Australia eyes barrel of another RBA double hike tomorrow


The RBA is expected to raise the cash rate tomorrow by either 0.25 or 0.50 percentage points as the Board prepares to rein in inflation.

If the RBA raises the cash rate by 0.50 percentage points, as many economists predict, the average homeowner with $500,000 in debt and 25 years remaining will see their repayments increase by $137. This person’s total increase to date, adding together the May, June and July increases, would be $333 per month.

0.50% HIKING: Increase in reimbursements

Calculations are for existing customers and based on 25 years

Amount of the loan Increase in reimbursements (July) Total increase
May + June + July @ 0.50%
$500,000

$137

$333

$750,000

$205

$499

$1 million

$273

$665

Source: RateCity.com.au. See notes below.

If the RBA increases the cash rate by just 0.25 percentage points, their repayments will increase by $68 per month, with a total increase from April to July of $264.

0.25% HIKING: Increase in reimbursements

Calculations are for existing customers and based on 25 years

Amount of the loan Increase in reimbursements (July) Total increase
May + June + July @ 0.25%
$500,000

$68

$264

$750,000

$102

$396

$1 million

$136

$529

Source: RateCity.com.au. Based on owner-occupier paying principal and interest with 25 years remaining. The starting rate is the RBA’s current average homeowner floating rate of 2.86% and assumes that banks pass on cash rate increases in full.

Rate hikes are not expected to end tomorrow. Westpac’s economics team now expects the cash rate could rise to 2.35% by the end of this year and reach 2.60% early next year.

If that happens, the same borrower with a loan balance of $500,000 at the start of the hikes could see their monthly repayments increase, in total, by $685 in less than 12 months.

Potential increase in refunds by February 2023

Based on owner-occupier paying principal and interest with 25 years remaining

Total increase in monthly repayments

from the start of the hikes

Amount of the loan End of 2022

(cash rate 2.35%)

February 2023

(cash rate 2.60%)

$500,000

$613

$685

$750,000

$920

$1,028

$1 million

$1,227

$1,370

Source: RateCity.com.au. Notes: Based on homeowner paying principal and interest with 25 years remaining on the average variable rate and assuming increases are fully passed through. Calculations are based on Westpac’s current cash rate forecast.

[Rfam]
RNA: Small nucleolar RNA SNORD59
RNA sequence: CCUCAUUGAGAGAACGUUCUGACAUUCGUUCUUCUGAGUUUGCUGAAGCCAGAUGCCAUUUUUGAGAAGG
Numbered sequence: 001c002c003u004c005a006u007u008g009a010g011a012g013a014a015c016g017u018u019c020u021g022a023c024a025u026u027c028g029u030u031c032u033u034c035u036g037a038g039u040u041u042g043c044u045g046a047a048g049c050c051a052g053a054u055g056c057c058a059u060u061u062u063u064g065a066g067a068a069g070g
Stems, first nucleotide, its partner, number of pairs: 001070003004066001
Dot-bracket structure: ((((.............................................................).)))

RateCity.com.au research director Sally Tindall said: “Australians are potentially eyeing the RBA’s steepest barrel rises since 1994.”

“Floating rate borrowers should brace for another 0.50 percentage point hike this month and potentially another double hike in August,” she said.

“It would be a bold move on the part of the Reserve Bank, but not at odds with actions taken by other central banks to contain inflation.

“Governor Lowe may have poured cold water on suggestions that the cash rate could hit 4% by Christmas, but the RBA is still likely to rip the low-rate band-aid off quickly.

“Borrowers with decent security reserves and a raise in their pockets should be able to afford higher interest rates. However, many families hit by both the rate hike and cost-of-living pressures may soon struggle to make ends meet.

“The cash rate is expected to increase by 2.5 percentage points in less than a year. For the average borrower with a $500,000 loan, this represents a monthly repayment increase of $685.

“Borrowers should sit down and figure out what a 2.5 percentage point increase in interest rates would have on their monthly repayments. If that number isn’t right for them, now is the time to act.

“Refinancing at a lower rate can help inject continued relief into the monthly budget and keep people afloat in what is likely to be a tricky time for some families feeling the heat.”

Is it too late to fix?

“Finding a competitive fixed rate isn’t impossible, but it’s getting harder every day. There is currently only one fixed rate below 3% and that rate has a purpose on its back,” she said.

“People committed to fixing their rate will need to act quickly and look beyond the big banks. A handful of low-cost lenders and smaller credit unions still offer relatively competitive fixed rates, but it’s unlikely that these remain for a long time.

“The variable rate market is a whole different story. Banks big and small continue to scramble to give discounts to ideal customers, mostly existing borrowers ready to jump ship from a competitor,” she said.

BIG FOUR BANKS: the lowest rates

Rate type ABC Westpac NAB ANZ
1 year fixed

4.99%

4.09%

4.69%

4.69%

2 years fixed

5.79%

4.79%

5.59%

5.49%

3 years fixed

6.39%

5.19%

5.79%

5.89%

4 years fixed

6.59%

5.29%

6.19%

5.99%

5 years fixed

6.69%

5.39%

6.29%

6.09%

Lowest variable

2.79%

2.64% for 2 years then 3.04%

2.94%

2.79%

Source: RateCity.com.au. Rates are for homeowners who pay principal and interest. Certain LVR requirements apply.

Lowest mortgage rates on RateCity.com.au

Rate type Lender Advertised price
1 year fixed First option bank

2.99%

2 years fixed Capricorn

3.39%

3 years fixed National Bank of Queensland

4.29%

4 years fixed QBANK

4.79%

5 years fixed IMB Bank

4.89%

Lowest variable Homestar Finance, Credit Union SA

2.44%

Source: RateCity.com.au. Rates are for homeowners who pay principal and interest. Certain LVR requirements apply.

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